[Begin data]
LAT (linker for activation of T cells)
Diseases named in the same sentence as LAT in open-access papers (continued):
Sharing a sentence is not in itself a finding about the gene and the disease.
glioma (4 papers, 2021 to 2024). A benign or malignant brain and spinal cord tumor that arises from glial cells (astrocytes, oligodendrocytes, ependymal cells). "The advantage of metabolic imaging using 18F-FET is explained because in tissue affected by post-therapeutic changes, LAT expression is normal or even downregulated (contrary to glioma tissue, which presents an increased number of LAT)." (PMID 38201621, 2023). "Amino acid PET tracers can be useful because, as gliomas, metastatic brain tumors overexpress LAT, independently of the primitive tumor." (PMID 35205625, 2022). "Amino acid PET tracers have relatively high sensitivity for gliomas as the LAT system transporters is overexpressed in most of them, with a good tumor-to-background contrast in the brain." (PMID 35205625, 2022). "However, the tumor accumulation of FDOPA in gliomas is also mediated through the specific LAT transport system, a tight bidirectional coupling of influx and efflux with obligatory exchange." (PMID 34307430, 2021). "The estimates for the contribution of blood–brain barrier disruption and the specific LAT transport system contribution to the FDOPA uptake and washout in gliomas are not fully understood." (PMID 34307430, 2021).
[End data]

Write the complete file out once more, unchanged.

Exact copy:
LAT (linker for activation of T cells)
Diseases named in the same sentence as LAT in open-access papers (continued):
Sharing a sentence is not in itself a finding about the gene and the disease.
glioma (4 papers, 2021 to 2024). A benign or malignant brain and spinal cord tumor that arises from glial cells (astrocytes, oligodendrocytes, ependymal cells). "The advantage of metabolic imaging using 18F-FET is explained because in tissue affected by post-therapeutic changes, LAT expression is normal or even downregulated (contrary to glioma tissue, which presents an increased number of LAT)." (PMID 38201621, 2023). "Amino acid PET tracers can be useful because, as gliomas, metastatic brain tumors overexpress LAT, independently of the primitive tumor." (PMID 35205625, 2022). "Amino acid PET tracers have relatively high sensitivity for gliomas as the LAT system transporters is overexpressed in most of them, with a good tumor-to-background contrast in the brain." (PMID 35205625, 2022). "However, the tumor accumulation of FDOPA in gliomas is also mediated through the specific LAT transport system, a tight bidirectional coupling of influx and efflux with obligatory exchange." (PMID 34307430, 2021). "The estimates for the contribution of blood–brain barrier disruption and the specific LAT transport system contribution to the FDOPA uptake and washout in gliomas are not fully understood." (PMID 34307430, 2021).